The change in the latitude of the momentum flux reversal is clearly shown in the barotropic component of the E–P flux, in which arrows around the date line incline equatorward from near 40°S in the single-jet case (Fig. 6c) and equatorward from around 60°S in the split-jet case (Fig. 6a). Figures 6a,c also show the reversal of the strong poleward component of the E–P flux south of the Tasman Sea. Figures 6b,d show the divergence of the barotropic component of the E–P flux at 300 hPa for the two composites (contours). For the split-jet case, the westerly acceleration zone extends from south of Australia and inclines poleward along the polar front jet, which is shaded in Fig. 6b, and there is a deceleration anomaly near the southwest corner of New Zealand. For the nonsplit-jet case (Fig. 6d), the westerly acceleration zone extends almost zonally along 40°S with deceleration to the north. The difference between Figs. 6b,d are shown in Fig. 6f. The anomaly E–P flux clearly forces a zonal wind deceleration between 30° and 50°S, and an acceleration poleward of 50°S, consistent with the zonal wind anomalies (Fig. 5a). Similar diagnostic results were obtained by Kidson and Sinclair (1995) for their high-latitude EOF mode composites.

The baroclinic term, acting through the poleward heat fluxes, reduces the north–south temperature gradient and thus the thermal wind. The difference between the divergence of the baroclinic component for the split and nonsplit composites (Fig. 6e) is larger in amplitude than that of the barotropic component and is not well correlated with the zonal wind anomalies. Previous studies (Kidson and Sinclair 1995) have suggested that a contribution from the Coriolis torque from the induced TEM circulation is needed to balance the momentum budget (Trenberth 1986). In section 5, we will use stationary model simulations to show that forcing due to the barotropic term is indeed dominant over the baroclinic term.

b. The heat budget

In section 3, the composites reveal that cold anomalies occur over Antarctica while warm anomalies prevail in the South Pacific in association with the split jet, and vice versa for the nonsplit-flow case. The heat budget is examined here to understand how the temperature anomalies are maintained.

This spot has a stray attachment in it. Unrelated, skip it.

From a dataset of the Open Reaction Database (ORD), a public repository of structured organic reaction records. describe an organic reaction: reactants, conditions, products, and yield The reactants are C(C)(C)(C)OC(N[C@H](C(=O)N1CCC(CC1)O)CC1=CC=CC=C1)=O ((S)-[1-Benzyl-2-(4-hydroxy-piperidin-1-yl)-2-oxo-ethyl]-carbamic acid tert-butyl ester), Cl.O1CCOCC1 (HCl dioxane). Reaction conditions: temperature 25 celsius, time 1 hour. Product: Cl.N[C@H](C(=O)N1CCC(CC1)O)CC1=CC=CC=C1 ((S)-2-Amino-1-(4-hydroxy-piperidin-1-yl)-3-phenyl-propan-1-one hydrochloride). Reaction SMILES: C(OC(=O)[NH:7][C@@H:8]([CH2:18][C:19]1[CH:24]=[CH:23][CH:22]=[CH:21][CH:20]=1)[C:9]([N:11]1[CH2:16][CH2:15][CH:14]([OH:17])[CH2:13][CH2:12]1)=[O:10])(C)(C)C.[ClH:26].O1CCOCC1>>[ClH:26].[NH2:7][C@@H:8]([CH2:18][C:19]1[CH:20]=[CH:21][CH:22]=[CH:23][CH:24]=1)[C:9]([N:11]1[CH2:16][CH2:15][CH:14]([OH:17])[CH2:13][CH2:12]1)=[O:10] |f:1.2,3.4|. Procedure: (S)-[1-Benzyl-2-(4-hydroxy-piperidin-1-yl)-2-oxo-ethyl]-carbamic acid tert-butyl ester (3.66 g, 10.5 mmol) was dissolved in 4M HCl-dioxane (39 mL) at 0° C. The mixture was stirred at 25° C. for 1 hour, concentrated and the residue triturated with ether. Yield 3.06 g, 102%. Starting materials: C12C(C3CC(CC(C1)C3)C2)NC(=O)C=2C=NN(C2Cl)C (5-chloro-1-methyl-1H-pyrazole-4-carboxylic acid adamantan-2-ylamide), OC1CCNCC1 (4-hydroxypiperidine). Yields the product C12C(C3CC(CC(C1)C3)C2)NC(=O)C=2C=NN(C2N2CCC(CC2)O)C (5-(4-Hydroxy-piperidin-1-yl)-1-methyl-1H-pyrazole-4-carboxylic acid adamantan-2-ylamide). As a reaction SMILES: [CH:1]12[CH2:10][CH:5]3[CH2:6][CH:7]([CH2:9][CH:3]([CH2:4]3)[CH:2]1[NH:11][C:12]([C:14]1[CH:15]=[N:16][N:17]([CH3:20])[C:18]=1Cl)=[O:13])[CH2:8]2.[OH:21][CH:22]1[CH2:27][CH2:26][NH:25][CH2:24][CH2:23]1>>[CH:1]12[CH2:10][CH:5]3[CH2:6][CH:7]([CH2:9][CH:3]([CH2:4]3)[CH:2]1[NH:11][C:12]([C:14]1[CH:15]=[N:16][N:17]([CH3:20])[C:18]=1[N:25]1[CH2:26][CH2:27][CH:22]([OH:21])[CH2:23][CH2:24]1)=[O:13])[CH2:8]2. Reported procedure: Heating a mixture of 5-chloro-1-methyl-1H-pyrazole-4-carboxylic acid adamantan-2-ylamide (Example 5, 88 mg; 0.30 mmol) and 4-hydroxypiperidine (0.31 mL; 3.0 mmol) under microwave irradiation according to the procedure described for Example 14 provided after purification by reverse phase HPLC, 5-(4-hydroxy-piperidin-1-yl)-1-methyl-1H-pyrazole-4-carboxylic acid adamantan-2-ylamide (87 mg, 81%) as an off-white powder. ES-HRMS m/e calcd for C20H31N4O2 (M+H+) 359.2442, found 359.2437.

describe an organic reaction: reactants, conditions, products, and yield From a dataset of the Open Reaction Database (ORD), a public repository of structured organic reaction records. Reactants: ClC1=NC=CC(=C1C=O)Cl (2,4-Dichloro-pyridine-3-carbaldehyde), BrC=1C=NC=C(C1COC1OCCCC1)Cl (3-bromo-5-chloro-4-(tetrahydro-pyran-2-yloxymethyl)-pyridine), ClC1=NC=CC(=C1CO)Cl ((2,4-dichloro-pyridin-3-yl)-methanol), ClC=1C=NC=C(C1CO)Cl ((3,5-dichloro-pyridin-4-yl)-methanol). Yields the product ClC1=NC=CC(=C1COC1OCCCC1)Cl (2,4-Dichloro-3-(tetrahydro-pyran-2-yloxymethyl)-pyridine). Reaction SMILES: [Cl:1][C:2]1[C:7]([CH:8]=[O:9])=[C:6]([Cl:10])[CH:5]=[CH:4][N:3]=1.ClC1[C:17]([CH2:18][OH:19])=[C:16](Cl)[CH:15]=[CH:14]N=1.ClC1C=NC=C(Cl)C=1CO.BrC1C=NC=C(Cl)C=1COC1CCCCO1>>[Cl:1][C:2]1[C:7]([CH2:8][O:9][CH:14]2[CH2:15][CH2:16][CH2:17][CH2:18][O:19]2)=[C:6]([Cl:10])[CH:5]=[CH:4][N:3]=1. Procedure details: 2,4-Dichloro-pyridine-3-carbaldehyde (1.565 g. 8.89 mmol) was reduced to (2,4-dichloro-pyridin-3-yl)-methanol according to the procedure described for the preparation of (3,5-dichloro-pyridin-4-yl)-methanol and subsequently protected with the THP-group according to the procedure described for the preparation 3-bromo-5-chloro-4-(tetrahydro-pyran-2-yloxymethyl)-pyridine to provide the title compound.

As suggested by Wang and Ting (1999), due to the availability of all data at pressure levels, the three-dimensional diabatic heating can easily be derived from the thermodynamic equation in pressure coordinates using monthly mean data as follows:
i1520-0469-63-2-634-e5
We can rewrite (5) as
i1520-0469-63-2-634-e6
where MFA = −[vh · + (∂/∂p)] is the mean flow advection term and EHF = −{ · () + [∂()/∂p]} is the eddy heat flux term. Therefore, the mean temperature tendency can be decomposed into three terms: the mean diabatic heating, the mean flow advection, and the eddy heat flux.

Figure 7 shows the differences in the heat budget at 700 hPa between the split and nonsplit composites. The diabatic heating anomalies are negatively correlated with the temperature anomalies in South Pacific with a spatial correlation coefficient of −0.4, while the mean flow advection anomalies are positively correlated with the temperature anomalies and the spatial correlation coefficient is 0.48. Anomalies due to the eddy heat fluxes are relatively noisy, and they are weakly anticorrelated with the temperature anomalies with a spatial correlation coefficient of −0.2. Thus the temperature anomalies are mainly forced/maintained by mean flow advection.

The latitude–height cross section of the 160°E–160°W longitude belt average of the heat budget is shown in Fig. 8. The diabatic heating pattern is almost the inverse of the temperature anomalies from 40° to 75°S in the troposphere, and the sign of the mean flow advection corresponds to the temperature anomalies. The eddy heat flux is again seen to be weakly anticorrelated with the temperature anomalies.

The heat budget suggests that the temperature anomalies associated with the split jet are in response to the advection by the large-scale flow, but not to the local diabatic heating or eddy heat fluxes. As shown in section 4a, the localized E–P flux diagnostics suggests that the split/nonsplit flow is maintained by the eddy vorticity flux. Putting the two together, the suggestion is that the mean flow advection, which is seen to be the term maintaining the temperature anomalies, is due to the secondary circulation driven by the anomalies in the eddy vorticity flux. To show that this is indeed the case, stationary wave model diagnostics are presented in the next section.

5. Stationary wave model diagnostics

As shown by previous studies (e.g., Wang and Ting 1999; Held et al. 2002), the stationary wave model can be a powerful diagnostic tool for understanding the maintenance of stationary planetary waves. Furthermore, this technique has been successfully applied to diagnose the maintenance of the SH climatological stationary wave (Ting et al. 2001), so it should be applicable to diagnose the stationary wave anomaly for this study. In this section, experiments using a stationary wave model are employed to more quantatively understand how the split/nonsplit flow is maintained.